Herdeline Ann (Digs) M. Ardoña is originally from Valenzuela City, Philippines. She received her B.S. in Chemistry from the University of the Philippines Diliman in 2011. In 2017, she completed her Ph.D. in Chemistry at Johns Hopkins, with funding support from Schlumberger Foundation and Howard Hughes Medical Institute. Her dissertation was focused on understanding the molecular design, photophysical properties, and supramolecular principles towards developing pi-conjugated peptide assemblies as bioelectronic nanomaterials. She then worked as a postdoctoral researcher in the Disease Biophysics Group at the Wyss Institute for Biologically Inspired Engineering and John A. Paulson School of Engineering and Applied Sciences at Harvard University. As the 2018-2020 ACS Irving S. Sigal Postdoctoral Fellow, she investigated the structural and functional impacts of multiple engineered nanomaterials through microphysiological platforms and biohybrid models. Digs started as an Assistant Professor at the UCI Department of Chemical and Biomolecular Engineering in Fall 2020.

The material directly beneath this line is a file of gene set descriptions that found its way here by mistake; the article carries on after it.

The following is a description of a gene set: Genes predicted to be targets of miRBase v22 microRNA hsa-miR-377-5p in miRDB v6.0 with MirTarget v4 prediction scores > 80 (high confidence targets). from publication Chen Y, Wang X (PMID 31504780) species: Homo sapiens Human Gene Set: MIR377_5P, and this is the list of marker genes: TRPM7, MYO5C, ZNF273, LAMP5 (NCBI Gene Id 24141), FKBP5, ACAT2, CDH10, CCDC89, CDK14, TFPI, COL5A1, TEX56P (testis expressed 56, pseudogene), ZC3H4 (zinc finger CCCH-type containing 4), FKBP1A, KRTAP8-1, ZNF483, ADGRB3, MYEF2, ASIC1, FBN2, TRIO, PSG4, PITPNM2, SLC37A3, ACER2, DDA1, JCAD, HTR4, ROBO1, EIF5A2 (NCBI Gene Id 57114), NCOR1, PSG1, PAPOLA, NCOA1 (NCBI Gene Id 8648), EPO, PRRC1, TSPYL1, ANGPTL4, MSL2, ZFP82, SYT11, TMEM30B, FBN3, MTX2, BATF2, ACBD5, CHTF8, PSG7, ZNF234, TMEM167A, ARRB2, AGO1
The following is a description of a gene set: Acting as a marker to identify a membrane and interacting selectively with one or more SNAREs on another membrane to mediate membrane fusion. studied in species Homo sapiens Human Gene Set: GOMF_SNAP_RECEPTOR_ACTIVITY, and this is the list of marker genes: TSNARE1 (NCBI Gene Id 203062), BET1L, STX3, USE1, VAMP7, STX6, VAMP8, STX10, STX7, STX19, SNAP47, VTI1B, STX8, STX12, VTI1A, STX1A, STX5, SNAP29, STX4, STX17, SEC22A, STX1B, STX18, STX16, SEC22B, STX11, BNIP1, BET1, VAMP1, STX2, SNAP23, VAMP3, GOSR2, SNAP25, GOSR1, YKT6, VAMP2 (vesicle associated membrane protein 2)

Aside from being passionate for STEM research, she is also an art and music enthusiast. She enjoys painting and playing the guitar.


2020 – present

University of California, Irvine

Assistant Professor

Deparment of Chemical and Biomolecular Engineering

Department of Biomedical Engineering; Department of Chemistry (joint appointment)

Member, Sue & Bill Gross Stem Cell Research Center

Member, Chemical and Materials Physics (ChaMP) Program

2017 – 2020

Harvard University, ACS Irving S. Sigal Postdoctoral Fellow

2012 – 2017

Johns Hopkins University, Ph.D. Chemistry

2007 – 2012

University of the Philippines Diliman

Instructor 5, Institute of Chemistry (2011- 2012)

B.S. Chemistry, summa cum laude, (2007- 2011)


12th Irving S. Sigal Postdoctoral Fellow, American Chemical Society (2018 – 2020)
International Student Research Fellowship, Howard Hughes Medical Institute (2015 – 2017)

Faculty for the Future Fellowship, Schlumberger Foundation (2014 – 2017)